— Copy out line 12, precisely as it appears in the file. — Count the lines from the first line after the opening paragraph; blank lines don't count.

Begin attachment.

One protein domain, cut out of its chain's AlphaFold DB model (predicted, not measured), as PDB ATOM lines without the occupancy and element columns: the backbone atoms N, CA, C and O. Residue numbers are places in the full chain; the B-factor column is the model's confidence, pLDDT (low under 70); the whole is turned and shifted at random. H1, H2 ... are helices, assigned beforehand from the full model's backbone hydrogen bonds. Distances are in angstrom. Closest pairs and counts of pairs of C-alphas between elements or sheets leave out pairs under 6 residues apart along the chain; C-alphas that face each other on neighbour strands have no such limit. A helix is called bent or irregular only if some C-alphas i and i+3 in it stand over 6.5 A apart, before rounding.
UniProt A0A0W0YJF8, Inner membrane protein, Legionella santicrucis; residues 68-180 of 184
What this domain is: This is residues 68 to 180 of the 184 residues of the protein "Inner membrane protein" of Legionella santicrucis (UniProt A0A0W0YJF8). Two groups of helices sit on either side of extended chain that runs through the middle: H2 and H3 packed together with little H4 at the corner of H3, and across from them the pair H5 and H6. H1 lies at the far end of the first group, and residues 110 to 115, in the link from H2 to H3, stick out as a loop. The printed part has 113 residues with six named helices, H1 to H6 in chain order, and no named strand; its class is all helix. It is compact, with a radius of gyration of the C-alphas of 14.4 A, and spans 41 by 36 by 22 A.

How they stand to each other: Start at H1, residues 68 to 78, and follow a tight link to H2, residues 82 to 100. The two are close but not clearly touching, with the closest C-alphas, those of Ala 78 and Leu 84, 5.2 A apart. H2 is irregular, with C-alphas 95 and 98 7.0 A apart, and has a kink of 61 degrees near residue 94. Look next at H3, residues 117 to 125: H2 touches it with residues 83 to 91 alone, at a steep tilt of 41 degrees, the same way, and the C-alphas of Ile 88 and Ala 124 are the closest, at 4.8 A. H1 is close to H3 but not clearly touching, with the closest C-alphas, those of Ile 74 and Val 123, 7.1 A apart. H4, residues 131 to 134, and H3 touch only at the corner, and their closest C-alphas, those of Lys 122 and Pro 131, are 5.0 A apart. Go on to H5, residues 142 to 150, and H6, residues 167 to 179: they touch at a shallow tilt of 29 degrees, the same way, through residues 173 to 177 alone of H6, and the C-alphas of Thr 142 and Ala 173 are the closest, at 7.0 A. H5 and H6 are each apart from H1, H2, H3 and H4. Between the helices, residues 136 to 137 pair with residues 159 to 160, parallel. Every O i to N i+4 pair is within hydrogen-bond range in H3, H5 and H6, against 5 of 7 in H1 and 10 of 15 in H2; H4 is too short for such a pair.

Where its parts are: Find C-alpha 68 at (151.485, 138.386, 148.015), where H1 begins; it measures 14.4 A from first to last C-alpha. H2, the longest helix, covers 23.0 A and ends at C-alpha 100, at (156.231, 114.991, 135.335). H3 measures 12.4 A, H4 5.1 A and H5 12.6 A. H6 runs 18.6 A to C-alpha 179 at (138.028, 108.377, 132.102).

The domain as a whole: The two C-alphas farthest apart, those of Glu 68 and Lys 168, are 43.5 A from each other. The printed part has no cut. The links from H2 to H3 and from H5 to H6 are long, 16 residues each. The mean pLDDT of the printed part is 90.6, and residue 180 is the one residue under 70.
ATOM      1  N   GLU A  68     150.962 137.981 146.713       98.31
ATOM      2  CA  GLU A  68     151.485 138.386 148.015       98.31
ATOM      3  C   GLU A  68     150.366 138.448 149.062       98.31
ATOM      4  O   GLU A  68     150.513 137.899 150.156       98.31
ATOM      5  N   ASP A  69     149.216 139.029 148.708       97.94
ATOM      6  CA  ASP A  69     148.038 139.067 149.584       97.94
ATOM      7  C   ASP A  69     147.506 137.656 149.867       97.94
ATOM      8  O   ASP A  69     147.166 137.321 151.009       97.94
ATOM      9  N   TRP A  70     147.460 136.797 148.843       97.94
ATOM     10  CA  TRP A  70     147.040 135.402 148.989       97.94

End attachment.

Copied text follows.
ATOM      7  C   ASP A  69     147.506 137.656 149.867       97.94